Abstract Soil organic carbon (SOC) storage has been widely considered as a measure for mitigating global climate change through C sequestration (SOCS) in soils. A study was conducted by evaluating SOC, total N, available P, K, bulk density, and total soil microbes under organic system and conventional of Local rice variety at the same time in two farmer fields (subak Jatiluwih and Wangaya Betan at Mangesta village in Penebel district,Tabanan regency, Bali Indonesia. Half of farmers in those two locations have been managing certified organic system with Red local rice variety for two years (2010-2012), while the other half maintaining conventional system. Composite soil samples were taken at three points at depth of 0-20 cm and 20-40 cm in three replications at each location. Results showed that after two years, organic system resulted in better soil quality and higher SOCS only in Jatiluwih. Significantly higher SOC (3.338%), total N (0.252%), available P (15.84 ppm), K (133.63 ppm), bulk density (0.510 Mg m-3) and higher SOCS (81.354 Mg ha-1) were recorded under organic compared to conventional system. In Wangaya Betan, those components, except bulk density, were not different under two systems. The yield of Red local rice variety under organic was 6.44.t ha-1 compared to 5.12 t ha-1 under conventional system.
Introduction Tabanan regency has the largest paddy fields in Bali province, Indonesia, with the production of 454288 t in 2009 or 25.91% of Bali production (1753384 t) (BPS, 2010) and has the largest farming systems of rice in Bali. Subak Jatiluwih and Wangaya Betan, which are both located in the district of Penebel, have been famous for their production of Red local rice variety. Most of this variety are cultivated under organic farming, although other farmers still maintain the conventional system . Farmers believe that under organic system of Red local rice variety, the production will be sustainable because soil health could be sustained. Under that condition, significant improvements in soil quality (Pathak et al., 1992; Carpenter et al., 2000) and finally increased rice yields could be expected (Chitra and Janki, 1999). Studies show that organic farming also improves carbon (C) sequestration potential of the soil (Booshan and Prasad, 2011). Carbon (C) sequestration is the capture and secure storage of atmospheric C into biotic and pedologic C pools (Lal, 2007). The idea of C storage is: (i) to prevent C emission caused by human activities from reaching the atmosphere by capturing and diverting it to secure storage, or (ii) to remove it from the atmosphere by various means and to enhance its mean residence time (MRT) in the soil (Olson et al., 2013). The carbon in the soil has to be stored as much and long as possible, because the loss of them together with carbon dioxide resulted from rice photosynthesis, respiration and soil microbes (Pantawat, 2012) will contribute the excess of CO2 to global emissions (OECD, 2001). Soil organic carbon, which is a very reactive, ubiquitous component in soils, is an important soil quality indicator that influences the productivity and physical well-being of soils (Blair et al., 1995; Komatsuzaki and Ohta, 2007). It is important to have high potential of soil in carbon sequestration because it could contribute to greater agronomic, physiological and recovery efficiencies of nitrogen, phosphorus, and potassium (Rahman, 2013). Soil organic carbon storage (SOCS) has been widely considered as a measure for carbon sequestration in soils (Huang et al., 2010). Komatsuzaki and Syuaib (2010) found carbon sequestration of 25 Mg ha -1 under organic compared to 17.6 Mg ha -1 under conventional rice farming system in the top 10 cm depth of soil in West Java Indonesia. Minasny et al. (2011) also reported that continuous rice cropping has been sequestering carbon in the top 15 cm of Java soils for more than 1.7 Tg (10 12 g) carbon during the past 30 years. Despite of being a center of organic rice farming in Bali, there is no study has been conducted on soil carbon sequestration in the province of Bali particularly in the areas of organic rice farming system. The objective of the study was to evaluate soil carbon sequestration and soil quality under organic system of Red local rice (Oryza sativa L.) variety in the areas of Subak Jatiluwih and Wangaya Betan. Materials and methods Area of study The study was conducted by evaluating soil carbon storage, total N, available P and K, bulk density and total soil microbes under organic and conventional system of Red local rice variety at the same time in two farmer fields (viz.subak Jatiluwih and Wangaya Betan at Mangesta village in Penebel district,Tabanan regency, Bali Indonesia) located between 115 0 8’0”E- 115 0 8’30”E and 8 0 22’0”S-8 0 23’30”S. Each location was 100 ha of inceptisol and were 3.15 km apart. The rice yield data were collected from two years farmer records. Farmers in those two locations have been managing certified organic system with Red Local rice varieties for two years. Both in Jatiluwih and Wangaya Betan, the fertilizers used by farmers in the organic system were cattle manure at 2.5 t ha -1 , while N-P-K-trace elements (15:15:6:4) fertilizers at 200 and 300 kg ha -1 were used in conventional system in those two areas. In organic system farmers Diara et al. Page 46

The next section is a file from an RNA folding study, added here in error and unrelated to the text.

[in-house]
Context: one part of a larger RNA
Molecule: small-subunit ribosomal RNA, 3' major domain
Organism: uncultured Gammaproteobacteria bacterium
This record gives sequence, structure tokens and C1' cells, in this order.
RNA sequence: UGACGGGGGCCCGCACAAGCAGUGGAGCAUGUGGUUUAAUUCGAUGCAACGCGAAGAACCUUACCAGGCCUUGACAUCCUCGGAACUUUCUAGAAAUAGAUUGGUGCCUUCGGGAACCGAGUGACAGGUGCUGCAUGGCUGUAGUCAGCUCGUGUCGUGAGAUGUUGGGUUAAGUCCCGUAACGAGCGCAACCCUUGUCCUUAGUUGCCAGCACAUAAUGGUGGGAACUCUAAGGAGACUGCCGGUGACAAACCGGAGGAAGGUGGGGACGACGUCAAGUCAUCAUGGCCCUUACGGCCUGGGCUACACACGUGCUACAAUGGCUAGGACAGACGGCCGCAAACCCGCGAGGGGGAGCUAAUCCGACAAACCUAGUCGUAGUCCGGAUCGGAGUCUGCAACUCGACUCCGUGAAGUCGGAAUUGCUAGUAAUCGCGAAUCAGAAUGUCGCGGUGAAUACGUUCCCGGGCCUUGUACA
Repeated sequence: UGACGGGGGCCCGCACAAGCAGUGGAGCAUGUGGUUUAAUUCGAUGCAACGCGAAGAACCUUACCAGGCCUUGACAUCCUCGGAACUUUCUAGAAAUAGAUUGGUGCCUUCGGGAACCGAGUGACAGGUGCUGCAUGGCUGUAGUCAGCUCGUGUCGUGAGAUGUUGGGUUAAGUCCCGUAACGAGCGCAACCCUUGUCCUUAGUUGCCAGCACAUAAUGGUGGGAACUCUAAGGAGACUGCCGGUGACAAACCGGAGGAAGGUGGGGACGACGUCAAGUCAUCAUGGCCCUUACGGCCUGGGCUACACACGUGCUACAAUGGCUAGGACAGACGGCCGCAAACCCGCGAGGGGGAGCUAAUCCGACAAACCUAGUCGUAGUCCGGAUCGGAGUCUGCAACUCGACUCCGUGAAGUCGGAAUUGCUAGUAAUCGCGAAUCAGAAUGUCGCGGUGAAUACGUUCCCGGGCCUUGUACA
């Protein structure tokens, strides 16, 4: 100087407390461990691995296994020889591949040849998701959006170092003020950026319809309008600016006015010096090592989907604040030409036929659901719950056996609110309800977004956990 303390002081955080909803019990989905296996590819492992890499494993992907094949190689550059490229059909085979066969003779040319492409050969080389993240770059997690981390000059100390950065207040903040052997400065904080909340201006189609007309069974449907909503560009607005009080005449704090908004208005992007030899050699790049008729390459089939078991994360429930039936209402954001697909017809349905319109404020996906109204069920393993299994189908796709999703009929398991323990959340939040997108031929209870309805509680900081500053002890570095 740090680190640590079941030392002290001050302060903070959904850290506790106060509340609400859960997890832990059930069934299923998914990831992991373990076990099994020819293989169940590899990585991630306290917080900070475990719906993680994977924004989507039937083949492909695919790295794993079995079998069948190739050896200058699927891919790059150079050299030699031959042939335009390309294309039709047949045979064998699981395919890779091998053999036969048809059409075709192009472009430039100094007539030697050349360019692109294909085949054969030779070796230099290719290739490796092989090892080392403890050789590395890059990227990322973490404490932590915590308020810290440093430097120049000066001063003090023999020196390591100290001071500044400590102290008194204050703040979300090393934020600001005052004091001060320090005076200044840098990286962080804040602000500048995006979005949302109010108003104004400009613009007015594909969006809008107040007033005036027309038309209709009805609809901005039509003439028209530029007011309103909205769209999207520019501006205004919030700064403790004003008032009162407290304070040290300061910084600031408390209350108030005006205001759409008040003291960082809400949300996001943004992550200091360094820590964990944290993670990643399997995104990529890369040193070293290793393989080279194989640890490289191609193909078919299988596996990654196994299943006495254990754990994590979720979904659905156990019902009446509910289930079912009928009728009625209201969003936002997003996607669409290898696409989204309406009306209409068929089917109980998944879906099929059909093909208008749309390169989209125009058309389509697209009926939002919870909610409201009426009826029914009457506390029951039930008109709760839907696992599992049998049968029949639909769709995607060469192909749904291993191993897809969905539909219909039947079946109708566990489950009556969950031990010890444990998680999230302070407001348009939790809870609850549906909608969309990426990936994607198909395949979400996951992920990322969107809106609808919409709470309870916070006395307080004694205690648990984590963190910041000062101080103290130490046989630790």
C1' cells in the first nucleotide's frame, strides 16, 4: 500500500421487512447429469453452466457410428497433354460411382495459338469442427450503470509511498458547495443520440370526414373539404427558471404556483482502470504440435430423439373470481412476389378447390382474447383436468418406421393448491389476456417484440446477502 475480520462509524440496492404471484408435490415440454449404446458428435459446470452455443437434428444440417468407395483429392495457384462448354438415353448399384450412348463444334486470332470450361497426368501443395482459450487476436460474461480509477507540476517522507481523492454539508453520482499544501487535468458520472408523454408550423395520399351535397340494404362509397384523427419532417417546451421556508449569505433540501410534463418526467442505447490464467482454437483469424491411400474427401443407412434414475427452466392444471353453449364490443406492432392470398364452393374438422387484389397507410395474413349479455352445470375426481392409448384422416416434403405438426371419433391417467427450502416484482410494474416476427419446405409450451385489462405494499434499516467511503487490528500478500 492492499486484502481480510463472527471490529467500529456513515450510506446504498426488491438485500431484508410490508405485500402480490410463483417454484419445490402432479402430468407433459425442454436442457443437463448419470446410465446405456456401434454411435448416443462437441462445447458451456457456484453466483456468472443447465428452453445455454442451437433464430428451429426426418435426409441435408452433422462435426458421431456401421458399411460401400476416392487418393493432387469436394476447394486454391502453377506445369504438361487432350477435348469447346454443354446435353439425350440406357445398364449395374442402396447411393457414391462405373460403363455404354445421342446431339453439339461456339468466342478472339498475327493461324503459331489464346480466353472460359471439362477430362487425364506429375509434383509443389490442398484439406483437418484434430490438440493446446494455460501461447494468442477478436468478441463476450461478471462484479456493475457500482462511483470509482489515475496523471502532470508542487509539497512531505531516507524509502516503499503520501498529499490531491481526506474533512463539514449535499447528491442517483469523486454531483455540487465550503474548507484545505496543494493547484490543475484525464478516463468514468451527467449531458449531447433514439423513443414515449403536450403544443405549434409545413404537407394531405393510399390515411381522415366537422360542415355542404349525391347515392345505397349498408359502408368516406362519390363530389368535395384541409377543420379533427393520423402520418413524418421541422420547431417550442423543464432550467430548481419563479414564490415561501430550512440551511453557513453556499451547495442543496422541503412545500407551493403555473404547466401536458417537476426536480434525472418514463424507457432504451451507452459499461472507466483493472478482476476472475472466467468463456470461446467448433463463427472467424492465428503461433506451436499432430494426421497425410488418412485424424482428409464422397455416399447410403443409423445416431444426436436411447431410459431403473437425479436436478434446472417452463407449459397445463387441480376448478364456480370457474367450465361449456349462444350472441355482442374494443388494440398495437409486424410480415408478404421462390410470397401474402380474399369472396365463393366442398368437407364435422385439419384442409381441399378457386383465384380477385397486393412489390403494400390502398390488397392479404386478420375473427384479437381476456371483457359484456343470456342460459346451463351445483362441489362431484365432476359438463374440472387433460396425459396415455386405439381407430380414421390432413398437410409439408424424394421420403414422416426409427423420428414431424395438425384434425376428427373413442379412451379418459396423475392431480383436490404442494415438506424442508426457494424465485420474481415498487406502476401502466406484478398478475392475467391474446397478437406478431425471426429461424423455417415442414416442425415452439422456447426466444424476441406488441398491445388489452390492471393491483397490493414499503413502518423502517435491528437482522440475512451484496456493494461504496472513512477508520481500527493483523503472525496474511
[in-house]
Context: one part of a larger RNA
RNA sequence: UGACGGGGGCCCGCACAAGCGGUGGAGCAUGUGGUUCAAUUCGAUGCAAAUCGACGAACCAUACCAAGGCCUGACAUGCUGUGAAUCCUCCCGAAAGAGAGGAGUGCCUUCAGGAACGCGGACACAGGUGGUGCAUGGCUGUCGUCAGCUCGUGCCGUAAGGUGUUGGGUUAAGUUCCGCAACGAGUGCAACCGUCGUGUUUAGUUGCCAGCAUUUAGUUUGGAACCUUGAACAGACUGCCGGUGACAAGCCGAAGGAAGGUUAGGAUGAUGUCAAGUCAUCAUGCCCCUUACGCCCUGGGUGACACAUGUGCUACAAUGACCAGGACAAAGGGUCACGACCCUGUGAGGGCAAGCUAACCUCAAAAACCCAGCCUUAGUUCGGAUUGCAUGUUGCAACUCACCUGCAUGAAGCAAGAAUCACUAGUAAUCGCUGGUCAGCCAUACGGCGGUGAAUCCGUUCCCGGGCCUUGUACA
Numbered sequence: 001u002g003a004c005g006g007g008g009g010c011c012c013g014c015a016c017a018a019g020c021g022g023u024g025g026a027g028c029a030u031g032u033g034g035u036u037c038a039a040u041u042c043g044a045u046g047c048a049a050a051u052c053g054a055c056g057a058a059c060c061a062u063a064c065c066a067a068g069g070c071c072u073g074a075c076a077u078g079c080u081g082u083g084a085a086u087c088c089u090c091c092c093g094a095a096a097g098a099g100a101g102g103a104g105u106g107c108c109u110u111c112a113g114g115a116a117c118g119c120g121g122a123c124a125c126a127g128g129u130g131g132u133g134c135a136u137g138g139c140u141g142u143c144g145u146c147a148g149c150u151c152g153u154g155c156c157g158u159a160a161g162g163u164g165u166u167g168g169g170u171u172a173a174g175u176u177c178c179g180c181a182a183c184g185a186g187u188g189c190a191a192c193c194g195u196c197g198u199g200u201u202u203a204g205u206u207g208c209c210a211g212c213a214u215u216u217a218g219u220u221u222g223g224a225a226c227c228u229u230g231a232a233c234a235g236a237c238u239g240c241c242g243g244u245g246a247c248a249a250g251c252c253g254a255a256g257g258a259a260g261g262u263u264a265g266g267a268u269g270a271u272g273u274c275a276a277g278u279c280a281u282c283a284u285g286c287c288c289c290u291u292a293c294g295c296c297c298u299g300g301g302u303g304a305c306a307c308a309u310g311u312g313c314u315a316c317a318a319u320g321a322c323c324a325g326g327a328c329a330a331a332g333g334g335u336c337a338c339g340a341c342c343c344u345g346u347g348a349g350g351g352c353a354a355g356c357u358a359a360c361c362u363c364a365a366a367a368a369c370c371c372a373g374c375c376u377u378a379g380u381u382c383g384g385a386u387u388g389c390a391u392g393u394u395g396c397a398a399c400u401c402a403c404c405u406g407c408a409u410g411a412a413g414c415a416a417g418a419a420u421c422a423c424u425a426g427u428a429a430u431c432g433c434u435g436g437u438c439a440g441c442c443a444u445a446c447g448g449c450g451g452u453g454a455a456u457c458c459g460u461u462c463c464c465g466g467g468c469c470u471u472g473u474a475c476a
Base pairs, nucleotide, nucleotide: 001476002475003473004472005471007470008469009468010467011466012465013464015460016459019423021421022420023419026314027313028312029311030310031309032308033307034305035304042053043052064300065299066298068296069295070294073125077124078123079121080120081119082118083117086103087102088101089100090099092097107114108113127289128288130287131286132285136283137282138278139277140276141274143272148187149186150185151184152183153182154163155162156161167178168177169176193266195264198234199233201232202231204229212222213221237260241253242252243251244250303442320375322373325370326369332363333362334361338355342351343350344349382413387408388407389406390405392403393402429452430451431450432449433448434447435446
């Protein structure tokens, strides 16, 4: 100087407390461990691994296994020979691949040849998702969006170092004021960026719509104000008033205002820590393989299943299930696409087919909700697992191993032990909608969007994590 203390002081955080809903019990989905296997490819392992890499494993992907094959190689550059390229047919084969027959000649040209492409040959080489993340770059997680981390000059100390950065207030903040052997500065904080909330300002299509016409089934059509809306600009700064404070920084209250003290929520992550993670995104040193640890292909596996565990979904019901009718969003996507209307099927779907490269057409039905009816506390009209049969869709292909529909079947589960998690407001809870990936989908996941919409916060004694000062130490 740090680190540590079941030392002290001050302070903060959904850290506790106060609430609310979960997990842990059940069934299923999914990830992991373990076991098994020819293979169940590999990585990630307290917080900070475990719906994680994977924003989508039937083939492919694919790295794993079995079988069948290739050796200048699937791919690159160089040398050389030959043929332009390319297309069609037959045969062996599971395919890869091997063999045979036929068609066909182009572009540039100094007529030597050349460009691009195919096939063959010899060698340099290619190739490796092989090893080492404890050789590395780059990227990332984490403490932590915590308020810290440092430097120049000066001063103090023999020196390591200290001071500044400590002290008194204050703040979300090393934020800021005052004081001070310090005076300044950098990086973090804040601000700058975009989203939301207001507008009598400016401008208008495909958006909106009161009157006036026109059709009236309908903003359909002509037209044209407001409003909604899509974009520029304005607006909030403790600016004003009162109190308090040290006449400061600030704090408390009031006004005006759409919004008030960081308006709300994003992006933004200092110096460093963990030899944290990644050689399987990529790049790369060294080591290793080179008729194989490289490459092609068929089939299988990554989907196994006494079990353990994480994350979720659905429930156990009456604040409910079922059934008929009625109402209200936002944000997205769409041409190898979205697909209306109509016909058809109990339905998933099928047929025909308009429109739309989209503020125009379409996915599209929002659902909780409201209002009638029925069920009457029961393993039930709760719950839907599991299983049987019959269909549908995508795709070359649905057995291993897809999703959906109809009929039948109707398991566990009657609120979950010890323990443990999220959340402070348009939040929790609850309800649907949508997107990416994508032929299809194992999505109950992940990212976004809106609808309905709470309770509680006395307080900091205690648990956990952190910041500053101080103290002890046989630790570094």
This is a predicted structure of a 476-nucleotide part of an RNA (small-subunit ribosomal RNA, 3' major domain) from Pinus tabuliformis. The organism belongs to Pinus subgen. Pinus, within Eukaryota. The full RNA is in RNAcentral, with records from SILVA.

used to incorporate rice straws after harvest while in conventional system the rice residues were taken out of the field. Rice in both system were harvested 180 days after transplanting. The study was carried out from October 2012 until April 2013. Soils Composite soil samples were taken at three points at depth of 0-20 cm and 20-40 cm in five replications at each location and were analysed in the laboratory afterwards. Soil organic carbon content (Walkley and Black method), total N (Kejldal method), texture (pipette method) bulk density (gravimetric method) and total soil microbes (pour platting method) were determined. Soil organic carbon storage (SOCS) was calculated using the equation of Shofiyati et al., 2010; Komatsuzaki and Syuaib, 2010): SOCS (Mg ha –1 ) = BD × SOC ×DP × A, where BD is soil bulk density (Mg cm –3 ); SOC is soil organic carbon content (%); DP is soil depth (m); A is area (ha). Statistical analyses Results of soil analysis were statistically analyzed based on one way randomized block design after transformation where necessary using COSTAT and MSTATC computer softwares. The means of each trait were compared according to Least significant difference at 5% (Gomez and Gomez, 1984). Figures were drawn using Excel software. Results and discussion Soil texture Both locations have the same parent material of vulcanic ashes but different soil texture. The texture of soil under organic system in Jatiluwih is dominated by loam, while that in Wangaya Betan is clay-loam dominant, indicating that soil in Jatiluwih has lighter (coarser) texture than in Wangaya Betan. Table 1. Soil organic carbon (SOC), total N, available P and K, bulk density and total microbes under organic and conventional farming system of rice at Jatiluwih. Treatment SOC N-total Available P Available K Soil Bulk density Total microbes (%) (%) (ppm) (ppm) (Mg/m 3 ) (CFU/ml) Organic 0-20 cm 3.338 a 0.252 a 15.840 a 133.63 b 0.510 c 1231200 20-40 cm 3.112 ab 0.222 b 11.050 b 124.47 b 0.666 b Conventional 0-20 cm 2.496 bc 0.188 c 7.832 bc 161.87 a 0.777 a 71800 20-40 cm 2.038 c 0.180 c 7.414 c 153.12 a 0.712 ab 5%LSD 0.638 0.014 3.334 12.576 0.102 Notes: Values followed by the same letters in the same column are not significantly different at 5% LSD. The texture at top 20 cm was loam indicating lighter texture while underneath layer (20-40 cm) down to hardpan has heavier (clay-loam) texture that made the particle density become higher. Soil bulk density Under organic system for two years in Jatiluwih soil bulk density at 0-20 cm depth (0.510 g cm -3 ) was significantly lower than that at 20-40 cm and at both depths under conventional counterpart (Table 1). The lower bulk density possibly due to lighter texture and higher SOC at the top of 0-20 cm depth (Table 1). In Wangaya Betan soil bulk density at 0-20 cm depth was significantly lower than that at 20-40 cm under both organic and conventional systems (0.562 and 0.492 g cm -3 respectively) (Table 2). In this area lighter texture at 0-20 cm was more associated to lower bulk density since the SOC under organic was not different from that under conventional system. Soil bulk density measured in the present study was different from that reported by Komatsuzaki and Syuaib (2010) reported soil bulk density at 0-10 cm depth (0.88 g cm -3 ) of latosole after four years organic rice farming system in West Java, Indonesia was not significantly different from that under conventional counterpart. Different soil type could be contribute to Diara et al. Page 47